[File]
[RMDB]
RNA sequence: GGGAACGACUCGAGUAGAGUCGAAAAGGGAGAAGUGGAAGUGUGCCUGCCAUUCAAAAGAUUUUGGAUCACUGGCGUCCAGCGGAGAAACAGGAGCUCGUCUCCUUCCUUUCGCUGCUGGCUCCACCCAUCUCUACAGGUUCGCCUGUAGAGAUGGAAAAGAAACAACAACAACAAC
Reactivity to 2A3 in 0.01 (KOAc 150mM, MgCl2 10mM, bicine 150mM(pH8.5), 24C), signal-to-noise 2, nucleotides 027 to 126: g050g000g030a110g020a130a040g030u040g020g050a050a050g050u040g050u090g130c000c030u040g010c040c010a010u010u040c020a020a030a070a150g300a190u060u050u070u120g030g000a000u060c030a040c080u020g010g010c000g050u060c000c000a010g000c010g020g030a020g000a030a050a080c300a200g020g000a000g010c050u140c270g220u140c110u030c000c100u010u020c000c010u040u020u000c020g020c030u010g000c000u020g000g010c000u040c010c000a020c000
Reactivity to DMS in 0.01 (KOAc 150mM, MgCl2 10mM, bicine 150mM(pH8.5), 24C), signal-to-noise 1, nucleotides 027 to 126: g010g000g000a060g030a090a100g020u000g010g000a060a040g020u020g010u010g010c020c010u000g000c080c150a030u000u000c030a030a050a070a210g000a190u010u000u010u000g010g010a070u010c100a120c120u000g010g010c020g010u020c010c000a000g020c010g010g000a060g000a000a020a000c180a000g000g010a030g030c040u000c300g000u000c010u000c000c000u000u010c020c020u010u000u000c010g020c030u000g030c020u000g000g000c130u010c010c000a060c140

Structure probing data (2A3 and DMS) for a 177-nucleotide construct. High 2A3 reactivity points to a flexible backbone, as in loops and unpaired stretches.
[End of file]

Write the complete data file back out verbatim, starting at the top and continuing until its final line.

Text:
[RMDB]
RNA sequence: GGGAACGACUCGAGUAGAGUCGAAAAGGGAGAAGUGGAAGUGUGCCUGCCAUUCAAAAGAUUUUGGAUCACUGGCGUCCAGCGGAGAAACAGGAGCUCGUCUCCUUCCUUUCGCUGCUGGCUCCACCCAUCUCUACAGGUUCGCCUGUAGAGAUGGAAAAGAAACAACAACAACAAC
Reactivity to 2A3 in 0.01 (KOAc 150mM, MgCl2 10mM, bicine 150mM(pH8.5), 24C), signal-to-noise 2, nucleotides 027 to 126: g050g000g030a110g020a130a040g030u040g020g050a050a050g050u040g050u090g130c000c030u040g010c040c010a010u010u040c020a020a030a070a150g300a190u060u050u070u120g030g000a000u060c030a040c080u020g010g010c000g050u060c000c000a010g000c010g020g030a020g000a030a050a080c300a200g020g000a000g010c050u140c270g220u140c110u030c000c100u010u020c000c010u040u020u000c020g020c030u010g000c000u020g000g010c000u040c010c000a020c000
Reactivity to DMS in 0.01 (KOAc 150mM, MgCl2 10mM, bicine 150mM(pH8.5), 24C), signal-to-noise 1, nucleotides 027 to 126: g010g000g000a060g030a090a100g020u000g010g000a060a040g020u020g010u010g010c020c010u000g000c080c150a030u000u000c030a030a050a070a210g000a190u010u000u010u000g010g010a070u010c100a120c120u000g010g010c020g010u020c010c000a000g020c010g010g000a060g000a000a020a000c180a000g000g010a030g030c040u000c300g000u000c010u000c000c000u000u010c020c020u010u000u000c010g020c030u000g030c020u000g000g000c130u010c010c000a060c140

Structure probing data (2A3 and DMS) for a 177-nucleotide construct. High 2A3 reactivity points to a flexible backbone, as in loops and unpaired stretches.